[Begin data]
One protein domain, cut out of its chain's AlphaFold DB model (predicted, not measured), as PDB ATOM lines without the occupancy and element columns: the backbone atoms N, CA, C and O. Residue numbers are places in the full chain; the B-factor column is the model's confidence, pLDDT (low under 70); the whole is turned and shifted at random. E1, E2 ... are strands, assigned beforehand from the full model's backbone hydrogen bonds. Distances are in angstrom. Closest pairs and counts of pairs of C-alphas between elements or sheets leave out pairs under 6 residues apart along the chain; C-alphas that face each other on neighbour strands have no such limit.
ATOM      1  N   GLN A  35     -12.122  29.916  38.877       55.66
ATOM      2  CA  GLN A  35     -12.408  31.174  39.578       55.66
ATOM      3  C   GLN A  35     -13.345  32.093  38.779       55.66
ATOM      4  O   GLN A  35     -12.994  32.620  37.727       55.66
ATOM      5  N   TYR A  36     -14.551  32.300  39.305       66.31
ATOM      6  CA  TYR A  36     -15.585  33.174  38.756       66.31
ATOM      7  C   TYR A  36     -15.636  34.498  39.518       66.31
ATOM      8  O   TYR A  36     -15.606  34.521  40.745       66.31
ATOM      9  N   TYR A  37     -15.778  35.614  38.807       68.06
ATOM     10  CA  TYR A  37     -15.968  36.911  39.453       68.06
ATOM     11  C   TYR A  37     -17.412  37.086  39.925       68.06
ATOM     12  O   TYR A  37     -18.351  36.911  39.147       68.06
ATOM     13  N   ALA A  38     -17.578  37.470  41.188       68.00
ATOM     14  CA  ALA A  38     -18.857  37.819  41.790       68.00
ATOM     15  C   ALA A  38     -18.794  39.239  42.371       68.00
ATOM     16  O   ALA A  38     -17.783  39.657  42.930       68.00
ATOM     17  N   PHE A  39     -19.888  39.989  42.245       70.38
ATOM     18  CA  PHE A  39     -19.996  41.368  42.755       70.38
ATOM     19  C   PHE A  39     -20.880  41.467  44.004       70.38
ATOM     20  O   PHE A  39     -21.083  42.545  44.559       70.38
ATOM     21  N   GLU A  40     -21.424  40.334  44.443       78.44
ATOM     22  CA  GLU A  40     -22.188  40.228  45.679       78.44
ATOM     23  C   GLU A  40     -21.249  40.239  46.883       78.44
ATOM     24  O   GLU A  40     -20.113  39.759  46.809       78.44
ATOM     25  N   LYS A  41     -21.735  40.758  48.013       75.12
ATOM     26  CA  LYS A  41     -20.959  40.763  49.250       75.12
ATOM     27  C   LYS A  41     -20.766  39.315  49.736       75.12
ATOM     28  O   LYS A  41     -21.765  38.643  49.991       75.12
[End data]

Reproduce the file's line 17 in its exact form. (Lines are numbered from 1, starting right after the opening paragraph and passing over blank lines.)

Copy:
ATOM     17  N   PHE A  39     -19.888  39.989  42.245       70.38